Since I incorporated an electronic grading program six years ago, my approach to grading has been positively received by parents. Foremost, parents realize the grading system I employ is not arbitrary or capricious. They understand that numerous elements that can be objectively monitored go into their son or daughter's quarterly grade. During conferences, a printout that contains their child's categorized grades readily pinpoints any specific area of concern for discussion. With upward of 125 students, it also helps me maintain my focus in parent conferences.
Peer grading does not teach students how to assist and respect one another; students treat one another with respect because their parents and teachers insist that they do. Apparently that didn't happen in this case -- the student in question here was ridiculed for his grade and called a "dummy" by his fellow pupils. When it comes to real kids (When was the last time a Supreme Court Justice was actually in a public school classroom?), peer grading teaches them that some assignments don't matter; that they don't have to work too hard on those assignments because the teacher will never see them anyway; and that they can ease their embarrassment about their own errors by teasing those whose scores are a little lower -- or significantly higher -- than their own.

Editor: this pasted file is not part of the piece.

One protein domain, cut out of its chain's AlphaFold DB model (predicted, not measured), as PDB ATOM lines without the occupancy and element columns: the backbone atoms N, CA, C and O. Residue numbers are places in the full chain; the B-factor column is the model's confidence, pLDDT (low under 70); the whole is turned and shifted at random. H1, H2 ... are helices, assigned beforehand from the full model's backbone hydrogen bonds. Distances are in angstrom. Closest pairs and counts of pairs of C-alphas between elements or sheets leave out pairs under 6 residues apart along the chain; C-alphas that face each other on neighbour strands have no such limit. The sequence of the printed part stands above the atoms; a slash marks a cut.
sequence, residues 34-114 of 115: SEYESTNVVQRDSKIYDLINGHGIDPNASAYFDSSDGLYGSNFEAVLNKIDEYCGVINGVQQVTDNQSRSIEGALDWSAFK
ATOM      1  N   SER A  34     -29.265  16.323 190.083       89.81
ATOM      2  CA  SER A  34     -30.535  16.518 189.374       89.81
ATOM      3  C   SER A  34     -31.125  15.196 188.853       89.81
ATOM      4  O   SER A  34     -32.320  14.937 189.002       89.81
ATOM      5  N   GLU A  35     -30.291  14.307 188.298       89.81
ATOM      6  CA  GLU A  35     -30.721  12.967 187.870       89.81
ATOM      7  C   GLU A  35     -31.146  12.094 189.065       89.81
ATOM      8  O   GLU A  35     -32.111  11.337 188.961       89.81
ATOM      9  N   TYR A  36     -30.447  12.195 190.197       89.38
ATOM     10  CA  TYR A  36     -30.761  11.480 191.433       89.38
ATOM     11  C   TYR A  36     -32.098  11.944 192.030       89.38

To build a foundation for college and career readiness in language, students must gain control over many conventions of standard English grammar, usage, and mechanics as well as learn other ways to use language to convey meaning effectively. They must also be able to determine or clarify the meaning of grade-appropriate words encountered through listening, reading, and media use; come to appreciate that words have nonliteral meanings, shadings of meaning, and relationships to other words; and expand their vocabulary in the course of studying content. The inclusion of Language standards in their own strand should not be taken as an indication that skills related to conventions, effective language use, and vocabulary are unimportant to reading, writing, speaking, and listening; indeed, they are inseparable from such contexts.